Which “Paganism” Did the New York Times Mean?

When New York Times (mostly) political columnist Ross Douthat wrote a December 12 column titled “The Return of Paganism: Maybe There Actually is a Genuinely Post-Christian Future for America,” some Pagans got a little too excited — look, the NYT is writing about us!

Remember, there are at least three definitions for “pagan/Pagan.”

  1. A nonreligious person or an unbeliever, from a monotheistic perspective.1)For Jews, this means to never have them as close friends or family. For Christians, it means they should be converted. For Muslims, it means they should be converted, and meanwhile, it permissible to enslave them.
  2.  A person philosophically opposed to monotheisms on the grounds that they are life-denying cosmologies that desacralize the world. An example that I will return to is the French philosopher Alain de Benoist, known for his book On Being a Pagan, and other works. Camille Paglia fits here too. Such philosophical Pagans, however, often look down their noses at category 3.
  3.  Persons who declare that they are following a Pagan religion. This may represent a reconstructed version of what their ancestors did or a new set of practices deemed compatible with ancient Paganism or a reconstructed version of practices from an admired ancient culture (for instance, if I were a Hellenic reconstructionist although not Greek by heritage). In addition, “Pagan” sometimes is employed to cover all polytheistic,2)There are “atheist” and “humanistic” Pagans, it is true. Perhaps they are merely Unitarians who like to be in the woods. animistic, and indigenous religions

A lot of Douthat’s piece is about position #1.

Here are some generally agreed-upon facts about religious trends in the United States. Institutional Christianity has weakened drastically since the 1960s. Lots of people who once would have been lukewarm Christmas-and-Easter churchgoers now identify as having “no religion” or being “spiritual but not religious.” The mainline-Protestant establishment is an establishment no more.

Then he goes into a “spiritual smorgasbord” section, where the “religious impulse” produces new creations of spiritual entrepreneurs who “cobble together pieces of the old orthodoxies” that are still under the overarching monotheist worldviews.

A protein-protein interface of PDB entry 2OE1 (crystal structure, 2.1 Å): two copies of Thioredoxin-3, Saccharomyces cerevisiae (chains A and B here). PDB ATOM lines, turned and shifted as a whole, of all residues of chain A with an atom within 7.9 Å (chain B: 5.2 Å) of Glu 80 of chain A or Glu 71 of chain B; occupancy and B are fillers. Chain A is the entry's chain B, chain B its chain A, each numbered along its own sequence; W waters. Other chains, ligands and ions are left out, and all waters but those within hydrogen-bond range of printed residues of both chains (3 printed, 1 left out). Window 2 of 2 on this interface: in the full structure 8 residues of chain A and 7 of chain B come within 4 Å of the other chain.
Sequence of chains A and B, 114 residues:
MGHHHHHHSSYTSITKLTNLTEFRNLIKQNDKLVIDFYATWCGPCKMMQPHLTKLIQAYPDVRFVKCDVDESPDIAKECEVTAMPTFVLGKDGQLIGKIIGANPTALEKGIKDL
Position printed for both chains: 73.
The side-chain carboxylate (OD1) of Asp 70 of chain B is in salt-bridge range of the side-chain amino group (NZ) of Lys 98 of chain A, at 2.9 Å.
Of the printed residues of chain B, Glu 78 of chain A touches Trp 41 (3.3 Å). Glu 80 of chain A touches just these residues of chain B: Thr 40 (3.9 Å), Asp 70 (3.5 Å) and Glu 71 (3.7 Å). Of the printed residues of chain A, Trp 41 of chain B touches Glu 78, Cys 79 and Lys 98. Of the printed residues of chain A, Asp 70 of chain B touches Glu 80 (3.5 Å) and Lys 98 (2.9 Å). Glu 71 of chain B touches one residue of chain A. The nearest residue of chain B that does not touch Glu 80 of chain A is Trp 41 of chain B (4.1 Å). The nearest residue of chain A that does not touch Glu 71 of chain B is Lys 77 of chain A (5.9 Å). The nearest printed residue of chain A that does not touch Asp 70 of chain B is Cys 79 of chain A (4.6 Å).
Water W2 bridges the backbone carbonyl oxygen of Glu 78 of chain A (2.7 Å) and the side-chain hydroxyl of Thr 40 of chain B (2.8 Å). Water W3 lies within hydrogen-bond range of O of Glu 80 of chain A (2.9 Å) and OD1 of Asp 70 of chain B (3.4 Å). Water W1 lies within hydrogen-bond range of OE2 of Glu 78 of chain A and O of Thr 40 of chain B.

Nevertheless, he continues, there comes a “moment when you should just believe people who claim they have left the biblical world-picture behind, a context where the new spiritualities add up to a new religion.”  He quotes a new book by Steven D. Smith, Pagans and Christians in the City: Culture Wars from the Tiber to the Potomac, which speaks of a “new religious conception”:

What is that conception? Simply this: that divinity is fundamentally inside the world rather than outside it, that God or the gods or Being are ultimately part of nature rather than an external creator, and that meaning and morality and metaphysical experience are to be sought in a fuller communion with the immanent world rather than a leap toward the transcendent

That sounds exactly like what Benoist was writing in the early1980s, or like various other people in the “#2 Pagan” category. But we have not even gotten to Wiccans, Heathens, Druids, etc.!

He finally gets to Wiccans, etc., at the end, consigning them to a “New Age” category, which just shows his ignorance. After all, if your Paganism includes “the gods are a part of nature,” you are not New Age but very Old Age. “New Age” is all about leaping towards the transcendent, just in a more gnostic way than in the churches.

By the end, he is broadly hinting that this “new paganism” will lead to an increase in demonic possession — just follow his last hyperlink.

Writing for The Wild Hunt, Manny Tejado-Moreno claims that “Douthat has it backwards. . . . Douthat appears to be profoundly disturbed at the loss of central moral authority, and, apparently unable to cope with what organized religion has done to itself, seeks a scapegoat in Paganism.”

But no, it’d not “backwards” insofar as Doughtat is not really writing about us practicing Pagans. We are just an afterthought. He is indeed concerned about the loss of Christian hegemony, a concern raised a couple of generations ago in western Europe but only more recently popping up in North America, where Christianity was always the 600-pound gorilla in the religion room.3)Now it’s what, the 300-pound gorilla? He sees the #1-#2 “paganism” that is replacing it as a falling away from The Truth.